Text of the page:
Why now?

“As in other countries, Chinese readers are a bit tired of low-quality online content,” says Shen Yanni 沈燕妮, editor-in-chief at online nonfiction platform TheLivings (rénjiān, 人间), which is part of internet company NetEase. “The appetite for true stories, too, is universal.” Shen says that for NetEase, a NASDAQ-listed web portal company founded in the 1990s, adding a nonfiction channel was a way to add to its reputation as a creative news provider. (Since its foundation in August 2015, TheLivings has accumulated over 200,000 followers. Its content also features prominently on the NetEase app, which has 3 million users.)

The current popularity of literary journalism could be explained as China’s slightly late arrival to a global interest in nonfiction storytelling, which includes the awarding of last year’s Nobel Prize in Literature to Svetlana Alexievich, the first time the prize went to an author of nonfiction. The Chinese term itself — fēixūgòu 非虚构 — is a translation from the English “creative nonfiction,” which only recently started replacing existing Chinese terms for nonfiction types of writing (see this explanation in Chinese).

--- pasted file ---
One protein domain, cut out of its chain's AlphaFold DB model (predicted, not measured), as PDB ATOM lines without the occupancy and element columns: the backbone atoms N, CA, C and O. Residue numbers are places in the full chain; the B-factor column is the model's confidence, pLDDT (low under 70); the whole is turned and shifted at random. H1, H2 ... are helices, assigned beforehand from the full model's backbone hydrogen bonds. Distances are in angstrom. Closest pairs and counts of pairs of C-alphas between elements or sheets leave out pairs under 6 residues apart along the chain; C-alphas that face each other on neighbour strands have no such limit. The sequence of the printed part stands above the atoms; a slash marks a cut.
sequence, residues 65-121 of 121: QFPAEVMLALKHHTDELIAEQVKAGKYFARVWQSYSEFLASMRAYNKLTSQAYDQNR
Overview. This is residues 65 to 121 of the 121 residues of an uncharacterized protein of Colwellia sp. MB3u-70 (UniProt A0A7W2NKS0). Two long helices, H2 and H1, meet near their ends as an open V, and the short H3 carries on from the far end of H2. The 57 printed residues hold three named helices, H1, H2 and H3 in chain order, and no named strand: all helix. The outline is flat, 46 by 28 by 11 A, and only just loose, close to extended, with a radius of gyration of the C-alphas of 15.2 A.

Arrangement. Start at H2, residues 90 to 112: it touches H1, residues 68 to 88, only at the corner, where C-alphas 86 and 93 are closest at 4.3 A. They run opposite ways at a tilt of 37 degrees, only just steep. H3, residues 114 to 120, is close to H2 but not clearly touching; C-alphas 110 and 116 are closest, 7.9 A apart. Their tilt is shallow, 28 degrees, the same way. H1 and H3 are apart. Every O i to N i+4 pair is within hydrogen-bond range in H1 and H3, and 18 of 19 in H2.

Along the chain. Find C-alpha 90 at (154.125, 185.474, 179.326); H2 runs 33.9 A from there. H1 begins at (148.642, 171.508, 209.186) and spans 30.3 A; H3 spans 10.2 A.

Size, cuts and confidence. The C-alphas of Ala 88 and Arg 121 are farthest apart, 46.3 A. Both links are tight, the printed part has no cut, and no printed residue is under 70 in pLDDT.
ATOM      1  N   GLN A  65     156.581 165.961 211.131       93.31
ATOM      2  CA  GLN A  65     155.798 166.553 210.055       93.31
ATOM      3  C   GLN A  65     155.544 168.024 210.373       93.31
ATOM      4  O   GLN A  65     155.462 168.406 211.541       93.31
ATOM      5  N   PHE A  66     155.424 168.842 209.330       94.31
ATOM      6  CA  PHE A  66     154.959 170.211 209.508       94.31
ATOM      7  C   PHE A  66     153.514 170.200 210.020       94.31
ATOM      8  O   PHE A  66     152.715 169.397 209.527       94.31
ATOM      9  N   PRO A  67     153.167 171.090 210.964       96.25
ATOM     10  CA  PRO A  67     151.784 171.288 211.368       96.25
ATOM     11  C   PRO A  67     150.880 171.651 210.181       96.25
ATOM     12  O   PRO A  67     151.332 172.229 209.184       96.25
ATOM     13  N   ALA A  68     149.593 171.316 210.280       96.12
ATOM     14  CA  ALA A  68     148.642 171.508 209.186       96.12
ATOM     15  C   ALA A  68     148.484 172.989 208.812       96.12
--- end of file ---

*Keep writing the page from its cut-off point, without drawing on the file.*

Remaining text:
But to many of its practitioners, there are China-specific reasons at play as well. Broadly shared is the sense that China today is a story treasure trove of world-class proportions. These stories, of China’s breakneck societal change and the ways in which it affects individuals, need to be told better and in greater numbers. “China’s dominant story today is that of Jack Ma (and countless varieties on that story),” reads the introduction to a printed story collection of NoonStory, one of the earliest and best-known dedicated nonfiction platforms, which recently celebrated its second anniversary. “We want to pick up topics that others are abandoning…that are at risk of being forgotten for not being mainstream enough.”

The Peter Hessler factor

Peter Hessler, writer for the New Yorker. Photo courtesy ChinaFile